Whitehorse Daily Star

Necropsy results show cause of death for Yukon Quest dog

More than a month after a sled dog died during the 2017 Yukon Quest,

By Marissa Tiel on March 16, 2017

Honda’s dog, Firefly, died of heart failure

More than a month after a sled dog died during the 2017 Yukon Quest, some answers about its death are available.

In a Yukon Quest press release, head race veterinarian Nina Hansen reported that the final necropsy report showed that the dog had an enlarged heart that was not consistent with athletic heart syndrome.

“This enlargement likely led to an acute and fatal arrhythmia,” the statement says.

Findings in the liver also confirmed acute heart failure.

An initial necropsy performed in Dawson City, shortly after the dog’s death, showed that it had ingested booties. The final report said that the booties were not the cause of death and were an “incidental finding.”

At 3:59 a.m. on February 9 as she arrived at the half-way point in Dawson City, Yuka Honda told a Yukon Quest race marshal that she was carrying an expired dog in her sled.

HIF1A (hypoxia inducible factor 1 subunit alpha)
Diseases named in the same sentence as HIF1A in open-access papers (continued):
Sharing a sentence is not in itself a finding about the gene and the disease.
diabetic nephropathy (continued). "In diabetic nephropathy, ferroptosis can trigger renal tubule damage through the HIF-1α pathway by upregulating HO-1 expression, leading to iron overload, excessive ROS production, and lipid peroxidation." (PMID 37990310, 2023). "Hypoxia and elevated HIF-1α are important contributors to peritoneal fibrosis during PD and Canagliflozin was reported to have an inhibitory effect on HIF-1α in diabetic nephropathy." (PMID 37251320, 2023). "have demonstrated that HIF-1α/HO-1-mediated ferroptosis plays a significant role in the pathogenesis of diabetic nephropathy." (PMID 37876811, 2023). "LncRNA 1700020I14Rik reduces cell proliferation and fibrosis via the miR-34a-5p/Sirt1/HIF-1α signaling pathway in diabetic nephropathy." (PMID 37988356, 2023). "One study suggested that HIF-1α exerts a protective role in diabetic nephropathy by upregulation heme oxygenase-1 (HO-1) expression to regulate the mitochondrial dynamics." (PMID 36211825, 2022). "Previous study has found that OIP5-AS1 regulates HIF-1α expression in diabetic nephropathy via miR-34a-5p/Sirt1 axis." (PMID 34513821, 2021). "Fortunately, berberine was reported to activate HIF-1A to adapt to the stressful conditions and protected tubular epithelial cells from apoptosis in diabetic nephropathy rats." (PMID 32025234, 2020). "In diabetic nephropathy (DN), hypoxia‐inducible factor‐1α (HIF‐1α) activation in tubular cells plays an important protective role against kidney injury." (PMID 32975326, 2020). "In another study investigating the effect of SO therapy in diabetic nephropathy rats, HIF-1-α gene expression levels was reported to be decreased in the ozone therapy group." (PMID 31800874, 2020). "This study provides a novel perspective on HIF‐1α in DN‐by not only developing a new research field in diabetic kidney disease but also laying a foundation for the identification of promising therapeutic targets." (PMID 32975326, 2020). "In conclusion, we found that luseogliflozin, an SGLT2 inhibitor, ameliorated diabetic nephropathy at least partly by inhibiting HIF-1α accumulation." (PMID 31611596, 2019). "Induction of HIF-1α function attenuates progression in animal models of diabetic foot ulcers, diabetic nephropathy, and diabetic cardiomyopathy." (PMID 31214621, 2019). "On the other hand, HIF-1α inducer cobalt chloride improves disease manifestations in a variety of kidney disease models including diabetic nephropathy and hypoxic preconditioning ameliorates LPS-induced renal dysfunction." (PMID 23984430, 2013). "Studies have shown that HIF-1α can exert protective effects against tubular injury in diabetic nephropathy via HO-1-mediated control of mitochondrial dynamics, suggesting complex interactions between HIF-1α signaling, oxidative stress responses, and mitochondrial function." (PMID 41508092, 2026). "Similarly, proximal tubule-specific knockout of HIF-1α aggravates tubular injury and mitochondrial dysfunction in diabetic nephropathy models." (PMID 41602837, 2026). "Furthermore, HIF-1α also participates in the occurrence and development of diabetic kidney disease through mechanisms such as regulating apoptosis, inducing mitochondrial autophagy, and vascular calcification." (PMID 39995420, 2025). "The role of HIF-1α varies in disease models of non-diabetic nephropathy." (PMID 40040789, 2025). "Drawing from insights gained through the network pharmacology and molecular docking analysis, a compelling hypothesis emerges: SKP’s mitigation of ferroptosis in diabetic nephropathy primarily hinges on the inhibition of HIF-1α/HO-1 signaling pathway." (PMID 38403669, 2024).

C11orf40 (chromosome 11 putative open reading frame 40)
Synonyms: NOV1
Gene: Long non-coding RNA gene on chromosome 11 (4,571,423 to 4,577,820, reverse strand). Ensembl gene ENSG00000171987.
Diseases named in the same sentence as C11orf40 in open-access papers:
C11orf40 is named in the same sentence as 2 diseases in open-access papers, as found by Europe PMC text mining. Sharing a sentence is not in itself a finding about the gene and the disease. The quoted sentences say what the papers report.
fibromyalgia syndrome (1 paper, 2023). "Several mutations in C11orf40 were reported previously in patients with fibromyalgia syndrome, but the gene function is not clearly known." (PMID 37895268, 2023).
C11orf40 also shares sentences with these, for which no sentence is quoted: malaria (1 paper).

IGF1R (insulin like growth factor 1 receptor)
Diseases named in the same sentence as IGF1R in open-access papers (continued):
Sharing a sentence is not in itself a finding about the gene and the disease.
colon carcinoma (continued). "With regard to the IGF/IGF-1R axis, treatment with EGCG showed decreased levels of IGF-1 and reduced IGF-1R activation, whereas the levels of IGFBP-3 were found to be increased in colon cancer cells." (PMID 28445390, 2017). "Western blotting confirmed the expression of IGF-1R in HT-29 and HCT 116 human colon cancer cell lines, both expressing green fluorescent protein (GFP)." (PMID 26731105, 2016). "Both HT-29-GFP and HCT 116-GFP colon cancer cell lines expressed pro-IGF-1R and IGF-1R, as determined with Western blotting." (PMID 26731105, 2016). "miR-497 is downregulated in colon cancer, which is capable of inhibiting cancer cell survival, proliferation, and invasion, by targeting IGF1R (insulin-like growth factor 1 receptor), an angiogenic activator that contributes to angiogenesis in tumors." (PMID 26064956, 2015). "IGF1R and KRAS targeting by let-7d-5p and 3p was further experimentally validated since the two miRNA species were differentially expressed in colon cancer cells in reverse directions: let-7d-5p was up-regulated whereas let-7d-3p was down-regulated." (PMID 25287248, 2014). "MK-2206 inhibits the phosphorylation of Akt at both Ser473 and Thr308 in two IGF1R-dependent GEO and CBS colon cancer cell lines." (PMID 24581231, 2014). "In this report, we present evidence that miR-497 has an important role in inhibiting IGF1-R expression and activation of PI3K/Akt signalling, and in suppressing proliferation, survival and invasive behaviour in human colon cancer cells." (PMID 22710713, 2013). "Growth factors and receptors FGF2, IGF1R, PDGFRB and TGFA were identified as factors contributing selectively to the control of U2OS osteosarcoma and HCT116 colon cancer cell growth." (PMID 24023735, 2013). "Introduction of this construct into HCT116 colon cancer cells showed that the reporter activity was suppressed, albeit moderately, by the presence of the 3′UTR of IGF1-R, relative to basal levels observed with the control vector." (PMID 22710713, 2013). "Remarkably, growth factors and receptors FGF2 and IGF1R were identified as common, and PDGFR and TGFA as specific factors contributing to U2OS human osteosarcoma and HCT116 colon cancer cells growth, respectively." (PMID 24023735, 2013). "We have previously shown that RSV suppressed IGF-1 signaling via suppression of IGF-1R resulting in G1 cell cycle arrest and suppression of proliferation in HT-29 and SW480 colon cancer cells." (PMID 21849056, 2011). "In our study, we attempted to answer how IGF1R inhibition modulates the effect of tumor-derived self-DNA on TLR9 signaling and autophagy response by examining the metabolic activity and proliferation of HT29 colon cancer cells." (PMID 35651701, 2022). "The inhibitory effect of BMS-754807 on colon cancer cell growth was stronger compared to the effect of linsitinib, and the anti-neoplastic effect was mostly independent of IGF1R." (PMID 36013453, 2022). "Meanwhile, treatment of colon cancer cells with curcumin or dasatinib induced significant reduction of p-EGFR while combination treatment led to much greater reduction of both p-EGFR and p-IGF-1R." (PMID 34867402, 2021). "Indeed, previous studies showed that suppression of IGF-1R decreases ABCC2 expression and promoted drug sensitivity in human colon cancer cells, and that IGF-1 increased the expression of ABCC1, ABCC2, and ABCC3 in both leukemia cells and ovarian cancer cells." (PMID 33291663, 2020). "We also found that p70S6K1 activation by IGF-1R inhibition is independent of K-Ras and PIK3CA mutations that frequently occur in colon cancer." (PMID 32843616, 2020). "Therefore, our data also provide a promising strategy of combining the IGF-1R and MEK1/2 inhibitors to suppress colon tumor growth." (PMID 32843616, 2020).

Preliminary results from a necropsy shared in a Yukon Quest press release on the morning of Feb. 9, showed that the dog, a six-year old male named Firefly, had an enlarged heart and had ingested several booties.

Honda scratched from the race the following day.

Firefly was the only sled dog to die in this year’s Yukon Quest.

In 2007, Honda’s dog, Jewel, died during the race. A necropsy showed the animal had choked to death.

Comments (1)

Up 0 Down 1

Lucy Shelton on Mar 17, 2017 at 10:59 pm

This race must end! What is the matter with you people? No dog should die. Since it is logical to assume this trend will continue, one can only conclude that the organizers, mushers, and spectators care more about the entertainment, and are willing to look the other way when dogs are likely to die in every race – or they would stop doing it. This is just not right. This senselessness must stop; this heartless, brutal race must end.

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